Fall Days @ ICT.OPEN 2012

World Trace Center, Rotterdam,
October 22-23, 2012

The traditional IPA Fall Days are this year part of the ICT.OPEN event. This event aims to bring together researchers coming from diverse fields of ICT. The event is organised by NWO, STW and the three Dutch Research Schools ASCI, IPA and SIKS.


Detailed information regarding the programme can be obtained through the ICT.OPEN website in the coming days. Within the larger programme, IPA has a track on Programming and Algorithmics. The tentative programme for this track is as follows (titles and abstracts will be provided soon):


10:00-10:15 Plenary opening
10:15-11:00 Plenary Keynote: Wendy Hall
11:05-11:35 Coffee break
11:45-12:35 Johan Jeuring, OU and UU,
Generic programming: flexible and safe software
12:35-13:00 José Pedro Magalhães, University of Oxford, 
Functional Modelling of Musical Harmony
Music theory has been essential in composing and performing music for centuries. Within Western tonal music, from the early Baroque on to modern-day jazz and pop music, the function of chords within a chord sequence can be explained by harmony theory. Although Western tonal harmony theory is a thoroughly studied area, formalising this theory is a hard problem. We present a formalisation of the rules of tonal harmony as a Haskell (generalized) algebraic datatype. Given a sequence of chord labels, the harmonic function of a chord in its tonal context is automatically derived. For this, we use several advanced functional programming techniques, such as type-level computations, datatype-generic programming, and error-correcting parsers. As a detailed example, we show how our model can be used to improve content-based retrieval of jazz songs.
13:00-14:00 Lunch
14:00-15:00 Poster Session
15:00-15:50 Jan Friso Groote, TU/e,
Model driven software design: up to 10 fold quality improvement
Philips Healthcare has introduced model driven software design for their embedded apparatuses. They use ASD developed by the Verum company (located in Waalre) to design models of the software to be constructed, to verify the correctness, and to generate code. This provided an unique opportunity to compare product development in a traditional way with a formal approach. The results show a definitive improvement of quality (there is a factor up to three less time required and up to a factor 10 less problem reports).
15:50-16:15 Mark Timmer, UT,
Efficient Modelling and Generation of Markov Automata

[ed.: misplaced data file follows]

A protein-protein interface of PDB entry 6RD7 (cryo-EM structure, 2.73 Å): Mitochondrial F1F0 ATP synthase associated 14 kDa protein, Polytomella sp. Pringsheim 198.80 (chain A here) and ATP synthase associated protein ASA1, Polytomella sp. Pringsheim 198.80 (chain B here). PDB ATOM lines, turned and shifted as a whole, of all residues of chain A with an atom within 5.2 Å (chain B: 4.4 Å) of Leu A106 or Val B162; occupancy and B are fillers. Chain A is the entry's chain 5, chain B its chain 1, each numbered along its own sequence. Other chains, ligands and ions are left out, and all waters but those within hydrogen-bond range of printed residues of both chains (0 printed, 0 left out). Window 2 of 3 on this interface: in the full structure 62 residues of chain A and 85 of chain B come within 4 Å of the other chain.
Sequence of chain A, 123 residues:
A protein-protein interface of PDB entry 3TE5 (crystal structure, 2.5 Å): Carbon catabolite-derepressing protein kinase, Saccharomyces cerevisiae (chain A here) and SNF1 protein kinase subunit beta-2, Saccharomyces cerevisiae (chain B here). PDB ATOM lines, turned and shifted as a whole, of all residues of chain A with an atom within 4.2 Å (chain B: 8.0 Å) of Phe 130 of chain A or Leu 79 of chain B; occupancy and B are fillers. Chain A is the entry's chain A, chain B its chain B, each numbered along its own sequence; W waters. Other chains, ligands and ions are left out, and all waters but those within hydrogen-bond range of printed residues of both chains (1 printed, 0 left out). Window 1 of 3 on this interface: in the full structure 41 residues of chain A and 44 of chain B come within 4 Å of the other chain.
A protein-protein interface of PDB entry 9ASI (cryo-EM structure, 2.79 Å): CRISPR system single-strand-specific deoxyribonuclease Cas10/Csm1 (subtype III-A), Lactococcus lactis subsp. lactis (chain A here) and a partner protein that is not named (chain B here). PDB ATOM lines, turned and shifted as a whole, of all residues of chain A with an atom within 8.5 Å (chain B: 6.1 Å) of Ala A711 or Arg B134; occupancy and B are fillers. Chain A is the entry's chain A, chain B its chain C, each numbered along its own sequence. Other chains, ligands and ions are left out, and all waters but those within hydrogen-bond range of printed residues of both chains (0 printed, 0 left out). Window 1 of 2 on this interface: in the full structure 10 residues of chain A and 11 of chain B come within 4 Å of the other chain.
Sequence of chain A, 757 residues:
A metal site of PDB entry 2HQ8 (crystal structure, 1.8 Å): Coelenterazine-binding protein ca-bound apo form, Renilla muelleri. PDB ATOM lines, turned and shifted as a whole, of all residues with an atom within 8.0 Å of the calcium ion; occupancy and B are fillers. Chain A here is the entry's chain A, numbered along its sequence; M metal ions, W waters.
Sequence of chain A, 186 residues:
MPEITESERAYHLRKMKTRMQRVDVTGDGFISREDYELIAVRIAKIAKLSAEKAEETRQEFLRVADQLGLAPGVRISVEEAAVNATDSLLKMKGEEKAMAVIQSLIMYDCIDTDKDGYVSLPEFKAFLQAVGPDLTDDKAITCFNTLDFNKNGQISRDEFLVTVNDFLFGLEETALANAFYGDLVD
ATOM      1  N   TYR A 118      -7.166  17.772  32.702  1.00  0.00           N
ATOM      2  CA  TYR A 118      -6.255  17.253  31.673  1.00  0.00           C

This presentation introduces a framework for the efficient modelling and generation of Markov automata. It consists of (1) the data-rich process-algebraic language MAPA, allowing concise modelling of systems with nondeterminism, probability and Markovian timing; (2) a restricted form of the language, the MLPPE, enabling easy state space generation and parallel composition; and (3) several syntactic reduction techniques on the MLPPE format, for generating equivalent but smaller models.

Technically, the framework relies on an encoding of MAPA into the existing prCRL language for probabilistic automata. First, we identify a class of transformations on prCRL that can be lifted to the Markovian realm using our encoding. Then, we employ this result to reuse prCRL’s linearisation procedure to transform any MAPA specification to an equivalent MLPPE, and to lift three prCRL reduction techniques to MAPA. Additionally, we define two novel reduction techniques for MLPPEs. All our techniques treat data as well as Markovian and interactive behaviour in a fully symbolic manner, working on specifications instead of models and thus reducing state spaces prior to their construction. The framework has been implemented in our tool SCOOP, and a case study on polling systems and mutual exclusion protocols shows its practical applicability.

16:15-16:45 Coffee break
16:45-17:35 Han la Poutré, CWI and UU,
ICT for Smart Energy Systems
Our future energy system will include an increasing amount of durable energy generators, like solar cells and wind turbines. In addition, new devices with heavy energy demands will further emerge, like e-vehicles and heat pumps. These developments call for new types and approaches for our energy systems, towards the so-called Smart Energy Systems (SES). In SES, ICT will play an important role. We will present developments, results, and challenges for computer science in the field of SES.
17:35-18:00 Nicolas Hëning, CWI,